"There are no passengers on Spaceship Earth. We are all crew."
"Never doubt that a small group of thoughtfully committed citizens can change the world. Indeed, it's the only thing that ever has."
April 22 marks the 41st anniversary of Earth Day, founded by Sen. Gaylord Nelson from Wisconsin. Nelson was appalled at the damages caused by the 1969 Santa Barbara oil spill. Photographs of oil covered gulls and pelicans dying at sea and on tar covered beaches spurred him to action. He thought that he could harness the energies of the fledgling public consciousness by establishing a national day of environmental teach-ins.
One of the greatest attributes about that first celebration was the way in which everyone came together for a cleaner, healthier planet. Republicans and Democrats stood side by side without a political agenda. The attention, partly aroused by the earlier publishing of Rachel Carson's "Silent Spring," was about what we might do together to make things better.
We were driving cars with gas-guzzling V8 engines and most industries were not held accountable for any environmental degradation caused by their actions. Air pollution was common, and there were days when it was impossible to see anything — mountains, seas or skyscrapers — in the Los Angles basin.
That first Earth Day bore the United States Environmental Protection Agency and the passage of the Clean Air, Clean Water and Endangered Species acts. In the 41 years since, the agency and the acts have come increasingly under fire by special interest groups who are not devoted to the betterment of the planet, but of their own financial agendas.
We still drive gas-guzzling cars and still have oil spills. On April 20, 2010, the Deepwater Horizon oil rig blew apart, killing 11 workers and releasing more than 205 million gallons of oil into the Gulf of Mexico. It has the dubious distinction of being the worst oil spill in history. Everyone watched helplessly as dolphins and turtles were trapped in seas of burning oil, as noxious poisons washed up on Florida's beaches as BP desperately tried dispersants, solvents — anything to ameliorate the affect of the oil's suffocating march toward shore.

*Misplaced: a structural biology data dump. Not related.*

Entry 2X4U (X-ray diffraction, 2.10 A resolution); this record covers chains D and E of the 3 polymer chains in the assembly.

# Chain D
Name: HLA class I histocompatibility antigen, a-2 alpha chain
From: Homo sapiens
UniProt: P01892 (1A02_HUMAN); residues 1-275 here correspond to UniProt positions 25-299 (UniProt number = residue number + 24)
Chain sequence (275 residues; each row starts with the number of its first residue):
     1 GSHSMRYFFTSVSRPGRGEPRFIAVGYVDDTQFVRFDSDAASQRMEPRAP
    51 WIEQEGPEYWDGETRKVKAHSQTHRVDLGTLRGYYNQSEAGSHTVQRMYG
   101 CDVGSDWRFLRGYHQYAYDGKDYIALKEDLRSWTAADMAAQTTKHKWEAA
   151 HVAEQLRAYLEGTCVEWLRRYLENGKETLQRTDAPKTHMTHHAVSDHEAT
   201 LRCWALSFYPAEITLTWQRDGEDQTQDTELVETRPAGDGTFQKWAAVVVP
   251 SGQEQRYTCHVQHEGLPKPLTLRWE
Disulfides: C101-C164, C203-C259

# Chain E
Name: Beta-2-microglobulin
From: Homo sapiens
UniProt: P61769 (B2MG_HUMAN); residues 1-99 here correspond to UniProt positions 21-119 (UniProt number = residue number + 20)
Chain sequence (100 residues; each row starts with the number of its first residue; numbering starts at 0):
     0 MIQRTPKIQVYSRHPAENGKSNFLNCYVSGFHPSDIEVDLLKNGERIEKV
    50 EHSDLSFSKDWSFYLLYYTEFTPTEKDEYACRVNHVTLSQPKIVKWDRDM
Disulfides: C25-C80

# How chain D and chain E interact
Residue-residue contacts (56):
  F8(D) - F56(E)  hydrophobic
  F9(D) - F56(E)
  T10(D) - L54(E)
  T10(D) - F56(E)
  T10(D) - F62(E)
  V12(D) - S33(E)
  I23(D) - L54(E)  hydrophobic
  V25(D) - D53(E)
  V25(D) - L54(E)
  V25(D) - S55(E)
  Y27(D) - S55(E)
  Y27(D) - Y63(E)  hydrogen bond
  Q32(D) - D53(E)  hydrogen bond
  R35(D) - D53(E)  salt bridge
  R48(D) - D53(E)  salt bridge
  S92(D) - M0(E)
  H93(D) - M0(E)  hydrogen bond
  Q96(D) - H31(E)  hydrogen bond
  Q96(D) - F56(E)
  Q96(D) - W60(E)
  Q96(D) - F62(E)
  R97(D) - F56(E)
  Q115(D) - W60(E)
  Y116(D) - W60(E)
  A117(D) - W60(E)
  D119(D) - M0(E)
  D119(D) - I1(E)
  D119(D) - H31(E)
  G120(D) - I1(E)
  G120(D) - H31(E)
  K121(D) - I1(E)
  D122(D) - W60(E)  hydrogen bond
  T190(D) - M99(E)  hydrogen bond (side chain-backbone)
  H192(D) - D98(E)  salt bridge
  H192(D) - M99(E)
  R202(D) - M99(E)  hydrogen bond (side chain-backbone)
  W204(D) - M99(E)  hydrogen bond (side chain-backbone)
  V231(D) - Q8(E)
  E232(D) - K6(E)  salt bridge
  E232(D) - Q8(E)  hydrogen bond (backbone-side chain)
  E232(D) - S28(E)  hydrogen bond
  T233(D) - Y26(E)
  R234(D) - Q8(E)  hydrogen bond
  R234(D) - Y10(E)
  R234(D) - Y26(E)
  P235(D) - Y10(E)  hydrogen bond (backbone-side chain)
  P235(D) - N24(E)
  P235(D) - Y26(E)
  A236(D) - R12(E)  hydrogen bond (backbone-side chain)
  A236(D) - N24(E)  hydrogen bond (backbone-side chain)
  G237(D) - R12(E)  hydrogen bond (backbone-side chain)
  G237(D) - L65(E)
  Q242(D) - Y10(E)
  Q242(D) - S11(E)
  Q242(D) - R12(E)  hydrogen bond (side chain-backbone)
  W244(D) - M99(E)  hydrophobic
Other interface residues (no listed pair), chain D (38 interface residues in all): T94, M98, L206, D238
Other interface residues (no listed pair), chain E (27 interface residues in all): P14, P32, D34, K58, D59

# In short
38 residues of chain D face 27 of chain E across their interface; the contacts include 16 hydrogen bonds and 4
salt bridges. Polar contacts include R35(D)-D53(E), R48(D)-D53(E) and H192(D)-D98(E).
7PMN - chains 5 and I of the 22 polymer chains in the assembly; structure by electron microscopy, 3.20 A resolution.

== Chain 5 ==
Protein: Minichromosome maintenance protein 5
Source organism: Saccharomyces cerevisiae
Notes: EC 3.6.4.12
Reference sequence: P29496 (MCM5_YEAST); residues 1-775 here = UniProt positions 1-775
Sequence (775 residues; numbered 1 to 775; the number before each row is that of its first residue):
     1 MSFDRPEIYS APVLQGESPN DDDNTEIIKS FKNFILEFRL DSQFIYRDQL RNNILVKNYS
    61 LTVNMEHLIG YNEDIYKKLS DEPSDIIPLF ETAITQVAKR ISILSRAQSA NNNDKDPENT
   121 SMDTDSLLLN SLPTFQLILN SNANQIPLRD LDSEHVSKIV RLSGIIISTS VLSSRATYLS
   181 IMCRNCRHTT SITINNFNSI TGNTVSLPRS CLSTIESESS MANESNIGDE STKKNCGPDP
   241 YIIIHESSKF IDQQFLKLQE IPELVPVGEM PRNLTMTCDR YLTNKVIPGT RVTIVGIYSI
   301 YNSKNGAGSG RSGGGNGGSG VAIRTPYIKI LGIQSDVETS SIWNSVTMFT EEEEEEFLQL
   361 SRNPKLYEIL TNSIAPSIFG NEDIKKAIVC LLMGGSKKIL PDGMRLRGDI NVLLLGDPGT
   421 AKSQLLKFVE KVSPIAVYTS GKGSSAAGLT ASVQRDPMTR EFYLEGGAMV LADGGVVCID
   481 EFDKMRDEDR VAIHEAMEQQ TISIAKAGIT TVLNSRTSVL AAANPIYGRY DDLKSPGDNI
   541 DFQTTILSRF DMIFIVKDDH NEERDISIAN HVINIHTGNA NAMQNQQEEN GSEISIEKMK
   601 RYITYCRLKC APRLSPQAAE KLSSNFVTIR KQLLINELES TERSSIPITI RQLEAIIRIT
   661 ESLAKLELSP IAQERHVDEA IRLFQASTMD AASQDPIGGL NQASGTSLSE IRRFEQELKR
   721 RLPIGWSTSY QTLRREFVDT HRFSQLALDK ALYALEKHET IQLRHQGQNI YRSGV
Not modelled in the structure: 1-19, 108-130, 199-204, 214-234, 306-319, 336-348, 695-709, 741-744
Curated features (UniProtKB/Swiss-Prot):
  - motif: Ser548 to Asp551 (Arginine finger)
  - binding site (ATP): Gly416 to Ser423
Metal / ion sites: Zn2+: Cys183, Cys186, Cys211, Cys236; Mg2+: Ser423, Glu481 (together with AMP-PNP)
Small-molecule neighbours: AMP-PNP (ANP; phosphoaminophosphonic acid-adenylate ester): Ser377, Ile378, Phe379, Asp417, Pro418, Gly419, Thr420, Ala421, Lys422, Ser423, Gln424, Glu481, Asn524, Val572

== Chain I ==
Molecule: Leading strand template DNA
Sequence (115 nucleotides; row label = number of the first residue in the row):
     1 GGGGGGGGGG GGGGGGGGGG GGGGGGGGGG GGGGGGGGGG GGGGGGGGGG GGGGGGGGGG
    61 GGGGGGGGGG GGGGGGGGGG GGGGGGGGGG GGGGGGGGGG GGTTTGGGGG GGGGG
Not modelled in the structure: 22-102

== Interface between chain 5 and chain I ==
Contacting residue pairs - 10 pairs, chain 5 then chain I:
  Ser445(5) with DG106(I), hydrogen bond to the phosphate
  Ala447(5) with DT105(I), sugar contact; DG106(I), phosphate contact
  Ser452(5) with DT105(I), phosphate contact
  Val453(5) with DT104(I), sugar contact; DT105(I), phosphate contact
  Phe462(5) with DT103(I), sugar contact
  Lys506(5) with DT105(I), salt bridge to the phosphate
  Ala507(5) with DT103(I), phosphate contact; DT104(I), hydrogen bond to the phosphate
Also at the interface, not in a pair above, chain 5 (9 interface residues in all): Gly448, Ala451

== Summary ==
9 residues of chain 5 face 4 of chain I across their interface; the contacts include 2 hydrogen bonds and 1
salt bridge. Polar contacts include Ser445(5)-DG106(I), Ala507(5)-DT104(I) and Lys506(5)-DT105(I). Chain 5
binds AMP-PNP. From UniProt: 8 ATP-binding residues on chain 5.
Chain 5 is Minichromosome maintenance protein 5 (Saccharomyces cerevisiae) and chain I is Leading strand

As seems to be our national consciousness, immediately there was a halt called on all drilling. We were awake to the possible environmental disaster that our oil-addicted society posed to the planet and to ourselves. And then special interest groups rallied, cried that there were plenty of safeguards in place — were they looking at the same news footage as everyone else? — and that what we needed as a nation to do was increase drilling in every possible venue.
The theme of this year's Earth Day is "A Billion Acts of Green," an aftereffect of last year's rally at the National Mall in Washington D.C. for climate change. "A Billion Acts of Green" is the largest environmental service campaign in the world, and enlists commitments from individuals, governments and corporations to quantify environmental acts. The organization's goal is to register 1 billion commitments before the Earth Summit in Rio de Janeiro in 2011. You can register your own act of green by logging on to act.earthday.org.
But why not have Earth Day every day? There are simple acts each of us can take that together, can make a difference. Walk, ride a bike, or at least car pool; quit buying bottled water; buy local produce whenever possible; challenge yourself to take your own reusable bag to the market; wash your clothes in cold water; don't pour toxic anything down your drains; plant a vegetable garden, turn off the water while you're brushing your teeth; don't eat endangered seafood; recycle your computer paper; turn off the lights, in fact, switch to florescent or LEDs; go solar; invest in a household grey water system for irrigation; and pick up those little pieces of trash you find on your own street.
Take a moment of silence in honor of the 41st celebration of Earth Day. Immerse yourself in your internal and external surroundings. Grounded in that sense of home, ask yourself in what ways can you make our planet a healthier safer place to live.
CATHARINE COOPER loves wild places. She can be reached at firstname.lastname@example.org.Copyright © 2014, Los Angeles Times